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So this is a tricky one, it's simplified somewhat but is based on a real world problem concerning memory optimization (its not homework)

Say you are a period between two dates, (like 2013-01-01 to 2013-01-31). Now you're given a bunch of date entries which each contain a date and a color. There's a maximum of one entry per date but all dates might not have an entry.

For example:

2013-01-01 Yellow

2013-01-02 Blue

2013-01-03 Red

2013-01-05 Yellow

enter image description here

and so forth

Now say we have a span which contains a start date, and enddate, a color. We also have an optional day of week filter, which if declared,can contain one or several days of the week. In those cases the span is only "active" for those days.

For example in the below example we might have:

Span #1: 2013-01-01 - 2013-01-06 BLUE

Span #2: 2013-01-13 - 2013-01-27 RED Mon

Span #3: 2013-01-08 - 2013-01-26 CYAN Wed Tue Sat Sun

and so forth

The problem is to come up with a feasible algorithm (from performance, memory point of view, and no quant computers :) that comes up with the least amount of spans to describe the given period (doesn't have the be the guaranteed minimum amount however even if that would be nice :) . Spans may overlap.

Brute forcing gets pretty nasty it would seem but there should be an elegant solution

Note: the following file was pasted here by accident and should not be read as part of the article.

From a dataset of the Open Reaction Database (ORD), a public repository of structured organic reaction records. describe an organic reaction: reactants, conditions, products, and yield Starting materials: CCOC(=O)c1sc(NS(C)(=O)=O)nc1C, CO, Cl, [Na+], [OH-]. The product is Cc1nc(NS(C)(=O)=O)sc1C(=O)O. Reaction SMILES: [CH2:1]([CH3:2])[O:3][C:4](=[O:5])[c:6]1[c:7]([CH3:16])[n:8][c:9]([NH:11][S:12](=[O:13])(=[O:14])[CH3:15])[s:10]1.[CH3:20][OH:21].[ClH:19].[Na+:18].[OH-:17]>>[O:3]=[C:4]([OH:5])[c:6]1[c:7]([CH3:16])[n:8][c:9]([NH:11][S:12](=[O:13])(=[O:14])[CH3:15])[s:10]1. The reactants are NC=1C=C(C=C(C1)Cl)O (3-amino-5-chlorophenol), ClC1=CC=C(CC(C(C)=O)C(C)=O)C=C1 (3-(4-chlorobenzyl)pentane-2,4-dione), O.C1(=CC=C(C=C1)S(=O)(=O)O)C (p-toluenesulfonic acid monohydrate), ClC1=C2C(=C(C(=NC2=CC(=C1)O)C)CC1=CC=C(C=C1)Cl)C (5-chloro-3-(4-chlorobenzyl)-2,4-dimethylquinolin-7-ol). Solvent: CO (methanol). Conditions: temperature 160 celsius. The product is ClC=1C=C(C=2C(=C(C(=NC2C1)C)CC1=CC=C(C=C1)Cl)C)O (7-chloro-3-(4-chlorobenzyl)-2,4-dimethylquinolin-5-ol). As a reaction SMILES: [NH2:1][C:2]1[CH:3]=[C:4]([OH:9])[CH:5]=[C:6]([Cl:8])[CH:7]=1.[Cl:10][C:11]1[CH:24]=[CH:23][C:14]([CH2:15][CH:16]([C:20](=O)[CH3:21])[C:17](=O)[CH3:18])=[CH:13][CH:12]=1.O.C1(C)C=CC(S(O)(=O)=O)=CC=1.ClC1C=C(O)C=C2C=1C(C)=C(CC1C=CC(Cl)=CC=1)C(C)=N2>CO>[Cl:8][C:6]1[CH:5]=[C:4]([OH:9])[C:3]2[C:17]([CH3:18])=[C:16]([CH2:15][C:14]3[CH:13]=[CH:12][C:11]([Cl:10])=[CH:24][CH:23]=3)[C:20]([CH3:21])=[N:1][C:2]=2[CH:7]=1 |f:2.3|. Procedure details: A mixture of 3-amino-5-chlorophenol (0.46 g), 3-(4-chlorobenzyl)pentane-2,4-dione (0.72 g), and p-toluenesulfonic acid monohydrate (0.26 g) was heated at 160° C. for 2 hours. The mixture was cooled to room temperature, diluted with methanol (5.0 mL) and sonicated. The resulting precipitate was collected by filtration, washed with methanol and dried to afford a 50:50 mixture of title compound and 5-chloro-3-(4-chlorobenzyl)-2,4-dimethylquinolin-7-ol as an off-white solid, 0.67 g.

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By "Spans may overlap" do you mean one cell could belong to different spans of different colors ? (in which case we would need to consider the order of the spans to determine the color of the cell) Or only of the same color (such as "all mondays" and then "06 to 14") ? –  Loïc Février Jan 9 '13 at 15:56
    
one cell can be "covered" by several spans, but a cell can only ever have one color. The color is just to make it visual, it could be numbers or cells that simply are identical –  konrad Jan 9 '13 at 17:37

1 Answer 1

The problem has some similarities with circuit minimization using Karnaugh maps. This problem is known to be NP-hard and therefore algorithms like the Quine–McCluskey algorithm have exponential runtime.

Therefore my intention tells my that there is no efficient algorithm for your problem. There are quite a few other covering problems like vertex cover and set cover and they are all very hard problems, too. I would try to show that set cover can be reduced to your problem making your problem NP-hard, too.

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I don't know, I thought so too, but I think I actually come up with a pretty efficient algorithm. I'll post in a couple of days if no else cracks it :) –  konrad Jan 8 '13 at 19:54
    
Three possibilities: 1) I overestimated the hardness of the problem 2) your algorithm turns out to be not as efficient as you expect (or fails to find the minimum) 3) numberOpenMillenniumPrizeProblems--; –  Daniel Brückner Jan 8 '13 at 20:00
    
Haha, probably :) I think there are differences that makes this more solvable though. Maybe I should have said also that the algorithm doesn't have to delived the guarantee minimum amount, only as good as possible –  konrad Jan 8 '13 at 20:04
    
@DanielBrückner: konrad's problem is a very special case of a set covering problem. A whole bunch of covering problems can be solved very efficiently. When all of the sets are intervals, for example, you can solve set cover in near-linear time. And that's almost the case here; there are just the pesky day-of-week masks upsetting the structure. –  tmyklebu Jan 8 '13 at 20:28

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